Every wedding photographer has one special image that has defined their careers and Lisa set out to ask a selection of those who have most influenced her to nominate their stand out shots for her monthly column in Professional Photo Magazine.
IAN WELDON PICKS OUT THE ONE IMAGE THAT HE FEELS WAS HIS GAME CHANGER
This shot from multi-award winning reportage photographers and videographers York Place Studios is a particularly fitting one to end the Game Changers series on. We’ve spoken at length about how moving beyond wedding photography for your scope of influence is paramount to finding your own voice. This shot is when family collective York Place Studios felt that their street photography and wedding photography ceased to be different, and that the former could – and should – inform the later.
It is an especially prevalent lesson to learn right now when it’s such a Buyers Market out there. If you take one thing from this series, in the words of Baz Luhrmann, I hope this will be it.
Let’s see what York Place Studios had to say about this shot below.
There are photographers that just make the whole thing cool, like Janneke Storm who broke the internet with a wedding in Vegas and every bride who has worn sequins since or anyone who finds themselves holding a smoke bomb at a wedding has Janneke to thank. Nessa K was the first wedding photographer that I followed who really put their personality online. Suddenly we had a voice as well as a vision. I recently spent some time with Ian Weldon, and I think we will see his influence next. He’s tried, no really – he has – to tell everyone he meets that he’s not a wedding photographer. Initially, after a stint as a ‘moderately unsuccessful’ portrait studio photographer, he started shooting weddings as a way to make money to allow him to work on other documentary projects, but he soon realised that weddings could become an interesting project in themselves.
Over the next 9 years, Ian shot more than 150 weddings in the UK and abroad and his individual style has led him to being feted as the “coolest wedding photographer in the world,” even while he continues to protest that he’s not a wedding photographer at all. In 2019 he was rewarded with a solo exhibition at the Martin Parr Foundation in Bristol – a show that was, amazingly, the first exhibition of wedding photography in a fine art gallery in the UK. It coincided with the publication of a monograph entitled ‘I Am Not A Wedding Photographer‘,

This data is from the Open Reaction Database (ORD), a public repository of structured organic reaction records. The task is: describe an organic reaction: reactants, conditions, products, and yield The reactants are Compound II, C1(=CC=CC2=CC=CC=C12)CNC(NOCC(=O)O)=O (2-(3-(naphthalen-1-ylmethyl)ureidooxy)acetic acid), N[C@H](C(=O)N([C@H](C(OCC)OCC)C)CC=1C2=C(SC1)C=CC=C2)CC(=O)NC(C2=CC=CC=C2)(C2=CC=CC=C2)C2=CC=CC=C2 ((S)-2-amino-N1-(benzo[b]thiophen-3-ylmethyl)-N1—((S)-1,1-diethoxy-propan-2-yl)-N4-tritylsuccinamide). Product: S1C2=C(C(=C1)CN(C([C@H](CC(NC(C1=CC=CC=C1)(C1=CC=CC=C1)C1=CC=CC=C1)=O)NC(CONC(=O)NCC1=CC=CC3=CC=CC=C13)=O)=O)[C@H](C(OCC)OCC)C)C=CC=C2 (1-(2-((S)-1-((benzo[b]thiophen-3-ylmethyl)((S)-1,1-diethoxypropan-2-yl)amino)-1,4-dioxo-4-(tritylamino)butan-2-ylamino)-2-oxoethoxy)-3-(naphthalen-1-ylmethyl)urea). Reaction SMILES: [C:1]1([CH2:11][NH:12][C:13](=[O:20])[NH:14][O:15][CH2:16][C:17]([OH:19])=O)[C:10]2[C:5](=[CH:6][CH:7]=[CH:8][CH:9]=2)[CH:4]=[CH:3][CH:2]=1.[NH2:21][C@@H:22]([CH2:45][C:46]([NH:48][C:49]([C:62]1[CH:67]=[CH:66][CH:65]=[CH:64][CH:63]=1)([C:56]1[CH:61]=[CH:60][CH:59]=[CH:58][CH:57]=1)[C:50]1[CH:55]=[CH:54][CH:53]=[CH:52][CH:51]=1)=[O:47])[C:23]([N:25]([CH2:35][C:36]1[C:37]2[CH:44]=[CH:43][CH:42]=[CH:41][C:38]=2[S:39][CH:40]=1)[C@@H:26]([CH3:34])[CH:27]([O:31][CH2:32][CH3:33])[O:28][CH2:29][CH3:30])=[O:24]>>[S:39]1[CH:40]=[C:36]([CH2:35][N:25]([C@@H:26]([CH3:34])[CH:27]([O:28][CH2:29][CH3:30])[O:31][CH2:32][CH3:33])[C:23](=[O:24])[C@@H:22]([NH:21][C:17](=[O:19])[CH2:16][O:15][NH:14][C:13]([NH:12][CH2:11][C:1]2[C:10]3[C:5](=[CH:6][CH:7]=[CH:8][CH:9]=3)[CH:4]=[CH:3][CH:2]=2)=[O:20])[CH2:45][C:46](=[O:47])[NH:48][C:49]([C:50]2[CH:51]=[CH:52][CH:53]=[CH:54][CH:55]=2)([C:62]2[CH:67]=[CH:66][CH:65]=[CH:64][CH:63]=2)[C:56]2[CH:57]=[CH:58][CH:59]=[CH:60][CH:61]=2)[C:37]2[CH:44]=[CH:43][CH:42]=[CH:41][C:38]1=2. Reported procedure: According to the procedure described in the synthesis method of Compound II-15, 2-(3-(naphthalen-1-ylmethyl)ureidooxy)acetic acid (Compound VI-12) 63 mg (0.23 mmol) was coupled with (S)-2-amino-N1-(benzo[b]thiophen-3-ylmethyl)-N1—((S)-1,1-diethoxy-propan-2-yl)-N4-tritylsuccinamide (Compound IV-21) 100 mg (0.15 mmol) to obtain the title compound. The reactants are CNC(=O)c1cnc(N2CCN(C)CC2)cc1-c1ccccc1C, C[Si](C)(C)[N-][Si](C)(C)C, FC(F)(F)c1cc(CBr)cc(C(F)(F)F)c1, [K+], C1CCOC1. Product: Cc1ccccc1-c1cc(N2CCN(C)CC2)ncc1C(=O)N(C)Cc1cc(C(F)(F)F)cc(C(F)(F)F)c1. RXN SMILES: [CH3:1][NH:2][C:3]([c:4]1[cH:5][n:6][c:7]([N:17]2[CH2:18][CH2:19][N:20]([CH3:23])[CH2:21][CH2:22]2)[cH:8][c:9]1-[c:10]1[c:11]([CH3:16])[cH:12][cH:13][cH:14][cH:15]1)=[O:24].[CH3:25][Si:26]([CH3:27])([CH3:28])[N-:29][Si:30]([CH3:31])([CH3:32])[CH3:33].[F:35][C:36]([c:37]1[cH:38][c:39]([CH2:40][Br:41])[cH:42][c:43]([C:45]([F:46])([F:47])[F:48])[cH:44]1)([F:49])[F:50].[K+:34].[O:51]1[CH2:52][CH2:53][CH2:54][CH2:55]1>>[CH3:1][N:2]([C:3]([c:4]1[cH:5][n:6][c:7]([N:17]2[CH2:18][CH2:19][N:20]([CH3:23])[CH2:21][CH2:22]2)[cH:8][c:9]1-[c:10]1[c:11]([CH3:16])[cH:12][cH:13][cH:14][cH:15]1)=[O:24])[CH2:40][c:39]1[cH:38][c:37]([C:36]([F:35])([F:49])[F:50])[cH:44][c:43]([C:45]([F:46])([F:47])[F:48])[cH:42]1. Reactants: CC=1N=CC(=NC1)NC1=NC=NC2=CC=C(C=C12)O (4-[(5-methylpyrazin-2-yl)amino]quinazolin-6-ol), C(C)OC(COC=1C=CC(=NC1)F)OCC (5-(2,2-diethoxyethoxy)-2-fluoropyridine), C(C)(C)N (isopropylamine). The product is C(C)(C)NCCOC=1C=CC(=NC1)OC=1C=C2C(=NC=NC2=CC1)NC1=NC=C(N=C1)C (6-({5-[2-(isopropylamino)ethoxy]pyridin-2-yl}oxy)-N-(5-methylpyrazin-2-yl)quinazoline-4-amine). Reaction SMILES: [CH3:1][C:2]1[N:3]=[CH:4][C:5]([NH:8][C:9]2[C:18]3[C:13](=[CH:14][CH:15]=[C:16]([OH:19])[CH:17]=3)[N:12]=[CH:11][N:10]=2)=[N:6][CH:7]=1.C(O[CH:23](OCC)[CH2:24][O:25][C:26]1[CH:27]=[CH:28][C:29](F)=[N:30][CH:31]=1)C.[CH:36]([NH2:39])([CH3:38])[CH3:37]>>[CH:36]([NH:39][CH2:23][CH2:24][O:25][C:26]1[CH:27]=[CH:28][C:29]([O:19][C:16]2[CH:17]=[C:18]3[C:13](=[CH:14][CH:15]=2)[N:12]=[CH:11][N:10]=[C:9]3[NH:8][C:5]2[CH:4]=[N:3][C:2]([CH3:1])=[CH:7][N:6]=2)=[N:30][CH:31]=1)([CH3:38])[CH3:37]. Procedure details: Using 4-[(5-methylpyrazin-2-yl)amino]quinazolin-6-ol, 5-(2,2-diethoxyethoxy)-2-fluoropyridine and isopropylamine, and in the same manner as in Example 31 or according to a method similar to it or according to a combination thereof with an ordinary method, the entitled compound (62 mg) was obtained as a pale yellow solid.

Everything goes full circle, and with the phenomena of the social media lens, perfection and filters reaching breaking point for many, I predict a rise in popularity for Ian’s brand of wedding photography; an unbiased approach to the day, where emotion and door knobs and gestures and fancy lights and funny faces all get treated exactly the same. “Those things are yours on your day, and it all means something to you,” the foreword of I Am Not A Wedding Photographer details. “Things happen at a wedding, things that make your wedding yours, unique to you. If I came to your wedding with any idea about how it should be, should look or should not look, then that’s not your wedding, or at least it’s not how your wedding should be documented. Uniqueness doesn’t have a template, it doesn’t have a formula and it certainly can’t be pigeon holed.” In typical Ian Weldon fashion, he doesn’t claim to have a game changing photograph – but he did pick out this one for me. Let’s see what he had to say about it…
WHAT IAN SAID…
“I’d not claim that any photograph I’ve taken could be seen as a ‘game changer’, but this, from one of the first weddings I photographed stood out as something different. It made me realise that there was more to be explored at a wedding than the usual group shots, portraits, editorial style table settings and details.”